War of the Rebellion: Serial 012 Page 0087 Chapter XXIII. GENERAL REPORTS.

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port not already detailed, either for the use of the hospital department, for the transportation of the First New York Cavalry, or for the necessary service of the harbor. I think the steamers loading and to be loaded with cavalry could take in addition 3,000 infantry. These boats are, however, directed to leave as fast as they are loaded: some have already started. The embarkation of this cavalry regiment is going on very slowly, and it is not in my power to hurry the matter, although I have had several agents of the department and one commissioned officer at the wharf, to render all the assistance possible. The entire army is this morning turning in, to be stored on vessels, knapsacks, officers' baggage, and other surplus property, and with our limited wharf facilities it is impossible, unless the regular issues of forage, &c., are suspended, to avoid great confusion and delay with what is already ordered to be done. Of course, if any infantry is ordered to embark on these cavalry transports, the confusion and difficulties will be increased.

I know of no boats that may be expected here to-day, expect the South America and Fanny Cadwallader, a propeller which was ordered to be sent back from Fort Monroe.

The transports with the artillery for Aquia Creek on the night of the 8th and the morning of the 9th. They were ordered to return immediately.

I am, very respectfully, your obedient servant,


Captain and Assistant Quartermaster, Commanding Depot.

Lieutenant Colonel RUFUS INGALLS,

Aide-Camp and Chief Quartermaster, Army of the Potomac.

On the 12th I received the following:

WASHINGTON, August 12, 1862-12 m.

The Quartermaster-General informs me that nearly every available steam vessel in the country is now under your control. To send more from Philadelphia, Baltimore, and New York would interfere with the transportation of army supplies and break up the channels of travel by which we are to bring forward the new troops. Burnside moved nearly 13,000 troops to Aquia Creek in less than two days, and his transports were immediately sent back to you. All vessels in the James River and the Chesapeake Bay were placed at your disposal, and it was supposed that 8,000 or 10,000 of your men could be transported daily.

In addition to steamers, there is a large fleet of sailing vessels which could be used as transports.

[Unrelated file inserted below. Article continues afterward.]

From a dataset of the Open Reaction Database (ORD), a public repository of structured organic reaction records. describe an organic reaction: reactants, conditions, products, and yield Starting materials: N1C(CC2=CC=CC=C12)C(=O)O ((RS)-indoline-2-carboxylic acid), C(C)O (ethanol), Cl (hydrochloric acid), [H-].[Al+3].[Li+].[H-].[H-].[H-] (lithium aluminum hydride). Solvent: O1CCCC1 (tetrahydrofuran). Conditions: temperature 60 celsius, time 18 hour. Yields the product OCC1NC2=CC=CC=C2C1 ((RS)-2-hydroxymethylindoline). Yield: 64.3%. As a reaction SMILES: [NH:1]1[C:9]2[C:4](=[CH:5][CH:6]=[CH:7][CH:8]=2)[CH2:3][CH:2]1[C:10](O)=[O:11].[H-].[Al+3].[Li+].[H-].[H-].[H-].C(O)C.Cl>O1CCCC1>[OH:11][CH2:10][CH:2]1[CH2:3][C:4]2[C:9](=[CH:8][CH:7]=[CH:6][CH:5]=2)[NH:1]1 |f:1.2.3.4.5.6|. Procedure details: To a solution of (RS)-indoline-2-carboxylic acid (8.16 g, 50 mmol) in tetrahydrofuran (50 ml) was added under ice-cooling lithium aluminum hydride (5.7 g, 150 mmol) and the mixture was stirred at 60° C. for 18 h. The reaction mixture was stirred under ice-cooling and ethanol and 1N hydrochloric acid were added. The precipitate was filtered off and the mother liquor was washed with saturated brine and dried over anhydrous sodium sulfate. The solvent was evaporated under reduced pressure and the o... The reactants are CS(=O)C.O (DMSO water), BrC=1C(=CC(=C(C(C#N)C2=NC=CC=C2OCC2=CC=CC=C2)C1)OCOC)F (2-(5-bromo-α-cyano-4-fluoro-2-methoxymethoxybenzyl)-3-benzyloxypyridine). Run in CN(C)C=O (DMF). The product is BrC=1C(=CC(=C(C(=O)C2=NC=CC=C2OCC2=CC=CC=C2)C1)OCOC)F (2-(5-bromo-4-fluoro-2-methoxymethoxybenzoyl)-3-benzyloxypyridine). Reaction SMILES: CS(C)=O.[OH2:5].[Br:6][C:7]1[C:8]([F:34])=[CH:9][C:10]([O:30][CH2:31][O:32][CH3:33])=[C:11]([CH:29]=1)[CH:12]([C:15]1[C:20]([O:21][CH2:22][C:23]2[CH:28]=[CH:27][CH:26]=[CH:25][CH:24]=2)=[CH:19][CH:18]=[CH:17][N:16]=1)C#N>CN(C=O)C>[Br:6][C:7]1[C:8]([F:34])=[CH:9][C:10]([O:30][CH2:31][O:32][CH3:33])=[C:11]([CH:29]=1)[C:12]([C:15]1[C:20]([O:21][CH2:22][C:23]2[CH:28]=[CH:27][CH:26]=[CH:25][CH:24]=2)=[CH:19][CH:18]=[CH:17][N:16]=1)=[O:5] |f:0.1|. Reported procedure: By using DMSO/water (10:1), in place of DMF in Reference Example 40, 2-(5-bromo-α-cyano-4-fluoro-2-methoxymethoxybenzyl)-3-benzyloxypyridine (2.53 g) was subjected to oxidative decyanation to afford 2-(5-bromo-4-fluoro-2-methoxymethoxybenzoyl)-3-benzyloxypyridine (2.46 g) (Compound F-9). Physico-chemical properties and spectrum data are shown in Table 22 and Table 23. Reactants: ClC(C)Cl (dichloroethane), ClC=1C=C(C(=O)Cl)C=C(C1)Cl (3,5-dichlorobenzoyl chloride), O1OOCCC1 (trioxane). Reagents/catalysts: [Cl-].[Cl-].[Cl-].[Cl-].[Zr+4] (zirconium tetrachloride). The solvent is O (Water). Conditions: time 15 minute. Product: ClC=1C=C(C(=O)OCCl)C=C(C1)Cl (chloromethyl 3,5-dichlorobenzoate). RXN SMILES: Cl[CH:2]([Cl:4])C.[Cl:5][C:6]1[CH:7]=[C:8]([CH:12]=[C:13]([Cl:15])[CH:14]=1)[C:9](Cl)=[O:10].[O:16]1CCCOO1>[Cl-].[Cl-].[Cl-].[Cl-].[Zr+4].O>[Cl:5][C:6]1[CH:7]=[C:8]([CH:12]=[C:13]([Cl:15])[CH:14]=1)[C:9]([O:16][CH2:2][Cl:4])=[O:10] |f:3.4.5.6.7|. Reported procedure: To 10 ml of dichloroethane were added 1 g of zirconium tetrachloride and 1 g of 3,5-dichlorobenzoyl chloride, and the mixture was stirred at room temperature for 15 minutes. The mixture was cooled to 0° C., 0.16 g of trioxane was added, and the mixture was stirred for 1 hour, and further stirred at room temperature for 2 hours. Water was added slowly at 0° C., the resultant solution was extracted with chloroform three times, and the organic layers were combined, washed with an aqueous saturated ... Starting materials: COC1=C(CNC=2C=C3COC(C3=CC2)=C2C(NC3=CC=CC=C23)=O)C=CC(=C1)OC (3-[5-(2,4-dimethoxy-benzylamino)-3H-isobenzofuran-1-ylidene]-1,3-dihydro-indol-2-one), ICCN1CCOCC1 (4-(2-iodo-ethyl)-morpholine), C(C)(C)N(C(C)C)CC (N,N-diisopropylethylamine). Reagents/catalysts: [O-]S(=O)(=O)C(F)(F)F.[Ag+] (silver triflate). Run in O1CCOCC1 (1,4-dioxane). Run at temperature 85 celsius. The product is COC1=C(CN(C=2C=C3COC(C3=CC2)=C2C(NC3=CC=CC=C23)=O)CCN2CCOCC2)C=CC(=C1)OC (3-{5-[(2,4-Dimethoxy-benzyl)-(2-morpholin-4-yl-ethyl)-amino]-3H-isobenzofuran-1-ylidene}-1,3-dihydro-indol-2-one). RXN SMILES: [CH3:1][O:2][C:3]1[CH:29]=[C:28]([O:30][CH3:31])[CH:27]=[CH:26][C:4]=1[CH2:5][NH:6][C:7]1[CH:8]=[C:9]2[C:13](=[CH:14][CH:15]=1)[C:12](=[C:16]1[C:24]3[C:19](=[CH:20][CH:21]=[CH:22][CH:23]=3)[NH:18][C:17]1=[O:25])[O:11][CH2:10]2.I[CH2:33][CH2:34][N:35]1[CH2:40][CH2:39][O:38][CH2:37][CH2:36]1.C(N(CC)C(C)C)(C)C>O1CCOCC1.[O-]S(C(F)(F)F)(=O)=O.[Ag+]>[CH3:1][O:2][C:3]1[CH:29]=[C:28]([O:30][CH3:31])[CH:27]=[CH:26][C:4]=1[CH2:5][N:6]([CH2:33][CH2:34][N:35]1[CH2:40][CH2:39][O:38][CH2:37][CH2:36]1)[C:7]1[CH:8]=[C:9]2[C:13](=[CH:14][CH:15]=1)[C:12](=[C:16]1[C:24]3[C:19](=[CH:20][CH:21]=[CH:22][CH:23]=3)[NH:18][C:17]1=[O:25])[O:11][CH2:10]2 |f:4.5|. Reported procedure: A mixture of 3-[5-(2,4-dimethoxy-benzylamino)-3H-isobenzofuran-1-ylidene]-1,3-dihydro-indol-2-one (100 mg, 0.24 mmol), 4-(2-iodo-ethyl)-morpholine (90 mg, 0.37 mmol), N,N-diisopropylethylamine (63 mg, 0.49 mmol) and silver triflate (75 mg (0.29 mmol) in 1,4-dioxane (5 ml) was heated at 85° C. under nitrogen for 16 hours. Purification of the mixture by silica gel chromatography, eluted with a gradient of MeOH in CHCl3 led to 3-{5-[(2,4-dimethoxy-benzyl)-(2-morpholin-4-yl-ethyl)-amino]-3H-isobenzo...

The bulk of your material on shore it was thought could be sent to Fort Monroe, covered by that part of the army which could not get water transportation. Such were the views of the Government here. Perhaps we were misinformed as to the facts; if so, the delay could be explained. Nothing in my telegram was intentionally harsh or unjust, but the delay was so unexpected that an explanation was required. There has been and is the most urgent necessity for dispatch, and not a single moment must be lost in getting additional troops in front of Washington.

H. W. HALLECK, Major-General.

Major General GEORGE B. McCLELLAN.

I telegraphed the following reply:


Berkeley, August 12, 1862-11 p.m.

Your dispatch of noon to-day received. It is positively the fact that not more men could have been embarked hence than have gone, and that no unnecessary delay has occurred. Before your orders were received Colonel Ingalls directed all available vessels to come from Monroe. Officers have been sent to take personal direction. Have heard nothing here of Burnside's fleet.

There are some vessels at Monroe, such as Atlantic and Baltic, which draw too much to come here. Hospital accommodations exhausted this side of New York. Propose filling Atlantic and Baltic with serious cases for New York, and to encamp slight cases for the present at Monroe. In this way can probably get off the 3,400 sick still on hand by day after to-morrow night.

I am sure that you have been misinformed as to the availability of vessels on hand. We cannot use heavily-loaded supply vessels for troops or animals, and such constitute the mass of those here which have been represented to you as capable of transporting this army.

I fear you will find very great delay in embarking troops and material at Yorktown and Monroe, both from want of vessels and of facilities of embarkation. At least two additional wharves should at once be built at each place. I ordered two at the latter some two weeks ago, but you countermanded the order.